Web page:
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Overview: The Cardinals snagged three talented arms in Hence at 63, Prater at 93 and Bedell at 122; all three are ranked inside my top-140. LJ Jones isn’t on my board and was the fifth round pick. The Cardinals went high upside early, drafting Jordan Walker 21st and Masyn Winn 54th. The former ranks outside of my top-100, as I have some concerns with the profile. Like Winn, Burleson is a two-way player who excels in the power (offense) and velocity (pitching) department. He profiles best as a corner outfielder professionally, and 70th overall was probably a bit too early.

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Overview: Mick Abel, Baron Radcliff and Casey Martin all went well after the spot I had them on my board, and Martin especially was a higher value pick (he went 56 picks after his rank in The War Room). While I’m not a fan of Ragsdale, this was a slam dunk draft. Despite his scary demographic (right-handed prep pitcher), Mick Abel should provide a solid floor with tools you can dream on. While this haul was a but risky with lots of low floors/high ceilings, but if just one of Abel, Radcliff or Martin pop, the Phillies will likely have an all-star on their hands.

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Overview: The Rays got Nick Bitsko—their dream player—at 24 and built the draft around him. Getting Williams at 37 (No. 64) was a solid pick, and I’m probably a little too low on him. The Barnhart (No. 156) selection at 96 was fantastic and the Seymour (No. 140) pick at 57 is such a Tampa Bay pick. Both Murray and Hakanson (fourth and fifth rounds) weren’t on my board, so judgment on them is reserved. Tampa Bay might have drafted the highest ceiling pitcher in this class, and they didn’t pick him until 24th overall.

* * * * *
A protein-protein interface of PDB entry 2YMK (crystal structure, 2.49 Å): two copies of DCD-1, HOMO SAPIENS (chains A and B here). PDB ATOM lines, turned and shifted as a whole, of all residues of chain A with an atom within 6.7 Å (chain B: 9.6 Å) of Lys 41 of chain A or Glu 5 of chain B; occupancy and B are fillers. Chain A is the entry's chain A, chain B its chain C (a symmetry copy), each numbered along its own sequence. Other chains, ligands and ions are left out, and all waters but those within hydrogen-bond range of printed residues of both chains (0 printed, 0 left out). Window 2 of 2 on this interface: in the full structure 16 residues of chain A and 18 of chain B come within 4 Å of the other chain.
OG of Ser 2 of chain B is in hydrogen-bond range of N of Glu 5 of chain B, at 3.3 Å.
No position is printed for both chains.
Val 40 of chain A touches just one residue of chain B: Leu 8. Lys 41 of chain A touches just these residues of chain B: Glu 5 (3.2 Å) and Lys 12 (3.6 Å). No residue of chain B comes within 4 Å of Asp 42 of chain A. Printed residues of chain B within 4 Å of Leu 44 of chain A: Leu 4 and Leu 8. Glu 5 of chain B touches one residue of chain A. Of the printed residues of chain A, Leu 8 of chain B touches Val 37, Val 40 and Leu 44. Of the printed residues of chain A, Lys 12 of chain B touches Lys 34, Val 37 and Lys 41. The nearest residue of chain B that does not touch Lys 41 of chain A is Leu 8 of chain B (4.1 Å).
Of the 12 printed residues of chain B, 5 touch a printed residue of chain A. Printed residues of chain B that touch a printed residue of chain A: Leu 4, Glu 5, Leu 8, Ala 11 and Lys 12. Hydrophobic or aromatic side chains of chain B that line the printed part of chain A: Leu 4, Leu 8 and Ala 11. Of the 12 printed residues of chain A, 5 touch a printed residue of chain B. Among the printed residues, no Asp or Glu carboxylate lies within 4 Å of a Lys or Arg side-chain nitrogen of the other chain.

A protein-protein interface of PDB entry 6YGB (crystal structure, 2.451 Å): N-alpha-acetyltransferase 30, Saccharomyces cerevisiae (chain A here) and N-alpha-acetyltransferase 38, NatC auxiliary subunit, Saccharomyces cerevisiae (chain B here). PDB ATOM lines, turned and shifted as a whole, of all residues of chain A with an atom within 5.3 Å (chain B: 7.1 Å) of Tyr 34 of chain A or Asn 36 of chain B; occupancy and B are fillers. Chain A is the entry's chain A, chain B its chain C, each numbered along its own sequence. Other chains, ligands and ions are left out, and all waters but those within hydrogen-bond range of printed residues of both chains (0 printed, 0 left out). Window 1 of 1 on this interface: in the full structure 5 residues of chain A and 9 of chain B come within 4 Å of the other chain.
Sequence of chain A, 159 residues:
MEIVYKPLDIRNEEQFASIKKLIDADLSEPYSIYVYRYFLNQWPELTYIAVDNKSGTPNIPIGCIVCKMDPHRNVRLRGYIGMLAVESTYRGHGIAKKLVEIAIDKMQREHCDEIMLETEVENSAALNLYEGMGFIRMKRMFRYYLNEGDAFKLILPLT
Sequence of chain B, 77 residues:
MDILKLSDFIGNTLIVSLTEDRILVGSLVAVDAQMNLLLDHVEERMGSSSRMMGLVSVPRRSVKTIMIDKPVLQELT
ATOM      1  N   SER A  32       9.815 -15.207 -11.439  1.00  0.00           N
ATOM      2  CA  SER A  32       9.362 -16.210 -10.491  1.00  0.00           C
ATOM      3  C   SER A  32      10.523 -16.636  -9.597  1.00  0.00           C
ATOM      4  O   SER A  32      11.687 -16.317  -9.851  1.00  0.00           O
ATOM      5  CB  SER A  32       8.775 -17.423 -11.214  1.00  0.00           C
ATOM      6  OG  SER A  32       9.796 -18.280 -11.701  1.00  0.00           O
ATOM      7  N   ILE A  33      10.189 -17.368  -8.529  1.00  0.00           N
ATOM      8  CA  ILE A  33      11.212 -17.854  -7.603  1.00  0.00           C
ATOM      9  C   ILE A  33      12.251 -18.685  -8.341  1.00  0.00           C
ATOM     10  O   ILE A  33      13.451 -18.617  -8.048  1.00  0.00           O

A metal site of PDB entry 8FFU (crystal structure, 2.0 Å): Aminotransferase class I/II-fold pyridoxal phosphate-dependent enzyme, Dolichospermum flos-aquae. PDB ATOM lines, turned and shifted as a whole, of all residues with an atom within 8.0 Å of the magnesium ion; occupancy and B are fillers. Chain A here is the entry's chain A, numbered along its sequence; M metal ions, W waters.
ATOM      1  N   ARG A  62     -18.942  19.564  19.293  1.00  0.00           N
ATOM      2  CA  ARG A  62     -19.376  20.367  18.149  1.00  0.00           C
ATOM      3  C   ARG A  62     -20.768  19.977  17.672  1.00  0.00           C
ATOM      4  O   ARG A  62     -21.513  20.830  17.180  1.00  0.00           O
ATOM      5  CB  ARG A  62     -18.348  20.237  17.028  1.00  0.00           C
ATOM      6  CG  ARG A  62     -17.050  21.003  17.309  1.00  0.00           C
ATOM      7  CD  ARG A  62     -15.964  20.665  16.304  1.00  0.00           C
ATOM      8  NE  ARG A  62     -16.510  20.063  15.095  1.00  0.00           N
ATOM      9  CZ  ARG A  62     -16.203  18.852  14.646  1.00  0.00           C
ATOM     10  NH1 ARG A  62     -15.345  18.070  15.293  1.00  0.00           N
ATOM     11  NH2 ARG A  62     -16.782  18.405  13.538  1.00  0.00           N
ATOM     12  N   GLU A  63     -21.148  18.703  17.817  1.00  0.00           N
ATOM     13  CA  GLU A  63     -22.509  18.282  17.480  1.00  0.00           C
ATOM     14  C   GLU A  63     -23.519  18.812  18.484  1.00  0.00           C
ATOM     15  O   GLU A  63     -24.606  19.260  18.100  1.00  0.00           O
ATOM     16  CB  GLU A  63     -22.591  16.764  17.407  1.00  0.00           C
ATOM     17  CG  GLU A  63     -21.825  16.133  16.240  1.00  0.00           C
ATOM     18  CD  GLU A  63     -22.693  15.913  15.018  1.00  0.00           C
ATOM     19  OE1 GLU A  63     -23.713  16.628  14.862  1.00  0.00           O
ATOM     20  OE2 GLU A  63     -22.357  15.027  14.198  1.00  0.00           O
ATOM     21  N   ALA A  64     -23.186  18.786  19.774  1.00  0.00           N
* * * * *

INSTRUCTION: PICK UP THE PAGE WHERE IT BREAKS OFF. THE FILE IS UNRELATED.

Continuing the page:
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Overview: Shane Farrell crushed this draft. They got my top overall prospect at 5 and picture perfect value at 42 with Van Eyk (who’s also 42nd on my board). Then, the Jays stayed safe and cheap with their final three picks, likely because of Martin’s immense number after sliding a few picks. Zach Britton and Nick Frasso were solid second half picks, but I would have loved to see Trenton Denholm anywhere after the second round (preferably in lieu of Palmer). Adding Martin to their nucleus is an achievement on it’s own, and Blue Jays fans could eventually look back at this draft as the turning point of their rebuild.

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Overview: Both Haynes and Thomas weren’t on my board, but I actually saw a little bit of Thomas on Synergy a few weeks ago and kind of glossed over him. Haynes is a bit of a ghost to me as I’ve never heard of him, which is why I didn’t make him San Diego’s worst pick. The combination of Hassell (No. 12) in the first round, Justin Lange (No. 59) in the Comp A round and Owen Caissie (No. 214) in the second round are talented as a whole, but the drop-off in talent from Hassell to Caissie is quite notable, even if it saved the organization enough money to draft and sign Wilcox in the third round. 

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Overview: The Giants had a huge class, and Patrick Bailey (No. 6, selected 13th overall) was a great start. Both Kyle Harrison and Nick Swiney could be great values, but the Casey Schmidt pick was a bit weird. Glowenke and Dabovich can be decent role players or platoon options, and the last pick (Ryan Murphy) wasn’t on my board unfortunately.

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Overview: Starting off the draft with Hancock (No. 3, taken 6th overall) and DeLoach (No. 45, taken 43rd overall) was a quick insertion of talent into the pipeline, and the selections of Phillips (No. 87, taken 64th) and Dollard (No. 148, taken 137th) were great value picks. The Mariners might have added four major league contributors in this class, and had to go cheap in the third round with Polcovich (No. 457) to make it work. Keenan was also a solid pick (No. 185, taken 107th).

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Overview: The Nationals’ 4th round pick, Brady Lindsly wasn’t on my board. They took my 353rd-ranked prospect Mitchell Parker in the fifth round (153rd overall). Prior to that, they were a bit all over the place, targeting a college reliever in the 3rd (Holden Powell, No. 393) and a prep bat in the second (Samuel Infante, No. 124). In the first two rounds, the Nationals took two talented college guys in Cole Henry (No. 32) and Cade Cavalli (No. 19). They touched several demographics in their class, but the Nationals found good college talent and a lone prep bat with upside within this haul.